Various studies have shown that Vitamin D supplementation may be beneficial in PCOS patients, possibly owing to its insulin sensitizing effect. Patra et al. showed that PCOS patients who were also vitamin D deficient had more severe IR [67]. This study demonstrated a strong inverse relationship between serum 25(OH) vitamin D level and obesity in PCOS patients, which may be explained by the storage of lipophilic 25(OH) vitamin D in adipose tissue. Vitamin D with calcium and metformin could be effective for the treatment of anovulation and oligomenorrhea in PCOS [68]. Selimoglu et al. treated 11 women with PCOS, nine of whom were vitamin D deficient, with single doses of vitamin D3 (300,000 IU) orally and showed a significant decrease in homeostasis model assessment (HOMA)-IR and serum androgen levels after only 3 weeks [69]. The precise mechanism behind vitamin D’s effect on insulin sensitization is unknown, however, it has been suggested that it might be due to increased synthesis and release of insulin (which can reduce the IR secondary to glucose toxicity), enhanced insulin receptor expression (by regulating nuclear peroxisome proliferator activated receptor gamma [PPAR-γ]), an effect on calcium and phosphorous metabolism, or due to inhibition of inflammatory cytokines IL-1, IL-6, and TNF-α that may be involved in the development of IR [70].

Besides insulin sensitization, vitamin D has immunomodulatory effects. NCAH is also associated with autoimmunity [5]. Administration of the active vitamin D metabolite, calcitriol, ameliorates experimental autoimmune diseases such as type 1 diabetes and thyroiditis. On the molecular level 1, 25(OH2) D3 supplementation leads to decreased expression of HLA class 2 molecules on endocrine cells and inhibits T cell proliferation and secretion of cytokines. An effect of vitamin D on thymic education (‘hormonal imprinting’) has been reported in animals, which also contributes to its immunomodulatory properties. Vitamin D levels are lower in auto-immune hyperthyroidism than in non-autoimmune hyperthyroidism. Also Vitamin D supplementation in infancy was reported to be associated with a lower incidence of type 1 diabetes. The actions of 1, 25 (OH) 2D3 are mediated via the nuclear vitamin D receptor. Certain polymorphisms of its gene, located on chromosome 12q12-14, were found to be associated with autoimmune diseases such as type 1 diabetes, Graves’ disease, Crohn’s disease, rheumatoid arthritis, systemic lupus [17] and Addison’s disease [35].

It has been also shown that Vitamin D deficiency leads to increased parathyroid hormone (PTH) levels. Increased PTH levels alone have been associated with increased testosterone, infertility, and IR, most of which are present in both NCAH and PCOS [32, 70-71]. Bachelot et al. suggested that maintaining vitamin D sufficiency should be a goal for individuals with CAH [72]. Hence, CAH patients with vitamin D deficiency may benefit from vitamin D supplementation to reduce their symptoms and biochemical abnormalities, although evidence from randomized clinical trials is needed to confirm its possible therapeutic value. Here we reported a case in which vitamin D supplementation was associated with dramatically reduced 11-deoxycortisol levels in a patient with 11OHD and vitamin D deficiency. We conclude that vitamin D supplementation might be an alternative means of treating CAH due to 11OHD in patients who also have vitamin D deficiency/insufficiency, and propose that it may work indirectly by reducing IR and by immunomodulation whereby any autoimmune assault on the steroidogenic machinery of the adrenal cortex may be ameliorated via reduction in cytokine production, downregulation of T cell proliferation, and downregulation of expression of HLA-Class II molecules involved in the suppression of synthesis and activity of adrenal steroidogenic enzymes. Vitamin D supplementation may work directly in CAH via binding to the adrenocortical vitamin D receptors affecting the synthesis and expression of adrenocortical steroidogenic enzymes via cross-talk.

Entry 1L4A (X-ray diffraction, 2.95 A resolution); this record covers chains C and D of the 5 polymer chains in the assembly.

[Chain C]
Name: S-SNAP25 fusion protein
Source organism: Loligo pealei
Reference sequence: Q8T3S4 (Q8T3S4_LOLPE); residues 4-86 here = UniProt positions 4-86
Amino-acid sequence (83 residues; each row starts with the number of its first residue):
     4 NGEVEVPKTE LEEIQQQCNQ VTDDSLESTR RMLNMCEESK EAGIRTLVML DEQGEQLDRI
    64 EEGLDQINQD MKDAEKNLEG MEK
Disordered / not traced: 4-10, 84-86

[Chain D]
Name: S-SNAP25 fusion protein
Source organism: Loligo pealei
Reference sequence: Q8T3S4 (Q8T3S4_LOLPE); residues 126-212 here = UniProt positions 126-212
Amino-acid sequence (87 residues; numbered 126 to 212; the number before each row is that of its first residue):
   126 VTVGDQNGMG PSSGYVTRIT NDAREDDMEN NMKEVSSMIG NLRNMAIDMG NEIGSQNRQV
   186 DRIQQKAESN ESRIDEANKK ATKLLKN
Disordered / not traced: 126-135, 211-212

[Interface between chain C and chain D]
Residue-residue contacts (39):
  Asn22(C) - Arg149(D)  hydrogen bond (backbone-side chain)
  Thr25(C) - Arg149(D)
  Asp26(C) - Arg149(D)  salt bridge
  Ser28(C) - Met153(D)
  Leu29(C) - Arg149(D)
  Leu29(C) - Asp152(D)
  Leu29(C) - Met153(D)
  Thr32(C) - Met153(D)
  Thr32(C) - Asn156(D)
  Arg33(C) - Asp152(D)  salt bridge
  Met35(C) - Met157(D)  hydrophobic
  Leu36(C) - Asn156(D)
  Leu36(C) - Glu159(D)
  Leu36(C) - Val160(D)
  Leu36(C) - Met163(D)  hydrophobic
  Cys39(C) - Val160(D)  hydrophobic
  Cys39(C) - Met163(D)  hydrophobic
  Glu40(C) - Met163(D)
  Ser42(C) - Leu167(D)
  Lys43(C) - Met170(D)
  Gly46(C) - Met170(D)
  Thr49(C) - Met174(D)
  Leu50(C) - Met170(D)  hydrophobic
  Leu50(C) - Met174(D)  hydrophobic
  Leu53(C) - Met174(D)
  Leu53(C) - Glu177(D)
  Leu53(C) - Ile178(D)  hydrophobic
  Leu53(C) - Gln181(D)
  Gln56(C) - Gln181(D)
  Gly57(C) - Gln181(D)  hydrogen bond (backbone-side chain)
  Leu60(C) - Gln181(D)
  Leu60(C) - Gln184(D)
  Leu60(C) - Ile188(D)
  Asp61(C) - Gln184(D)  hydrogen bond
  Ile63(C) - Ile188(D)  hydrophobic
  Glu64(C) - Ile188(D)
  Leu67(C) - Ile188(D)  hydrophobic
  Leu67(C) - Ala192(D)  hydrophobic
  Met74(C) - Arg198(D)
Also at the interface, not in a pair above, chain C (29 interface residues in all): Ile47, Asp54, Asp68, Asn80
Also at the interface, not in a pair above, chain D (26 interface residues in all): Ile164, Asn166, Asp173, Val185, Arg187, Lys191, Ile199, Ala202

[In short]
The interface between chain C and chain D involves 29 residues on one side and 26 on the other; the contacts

Strengths of this study

The dramatic and rapid reduction in serum 11-deoxycortisol associated with Vitamin D repletion.

Limitations of this study

1) Data is only available for one classical 11-OHD patient.

2) It is unknown if some of the likely improvement in insulin sensitivity in this patient with the resulting impressive decline in serum 11-deoxycortisol was due to factors other than Vitamin D repletion, e.g. control of infection via surgery and antibiotics as well as reduction in glycemia due to control of infection, nutritional therapy, and insulin, with a reduction in the IR resulting from glucose toxicity.

3) It is unknown whether our patient is a mosaic XY/XX with ambiguous genitalia due to his classic 11-OHD or if the former are due to partial androgen resistance as seen in Reifenstein syndrome, or yet another etiology. Since biochemically our patient has classical 11-hydroxylase deficiency, it is not immediately apparent why his height (178 cm) was normal, as untreated patients generally have early epiphyseal closure and reduced adult height as a result of their hyperandrogenism. It is possible that if he has partial androgen resistance, his skeleton is also androgen resistant and thus, not susceptible to early epiphyseal closure. Growth is reported to be normal in XY children with androgen resistance and adult stature is reported to be normal for adult males and tall for adult females suggesting a putative Y-linked gene function which affects growth independently of testosterone [73].

Teaching points

Vitamin D repletion may result in dramatic and rapid biochemical improvement in classical 11-OHD patients who are also Vitamin D deficient.

The biochemical response seen is supportive of the concept that IR is pivotal in the expression of CAH and that treatments directed at IR may provide normalization of abnormal steroid metabolite levels without resulting in glucocorticoid side effects.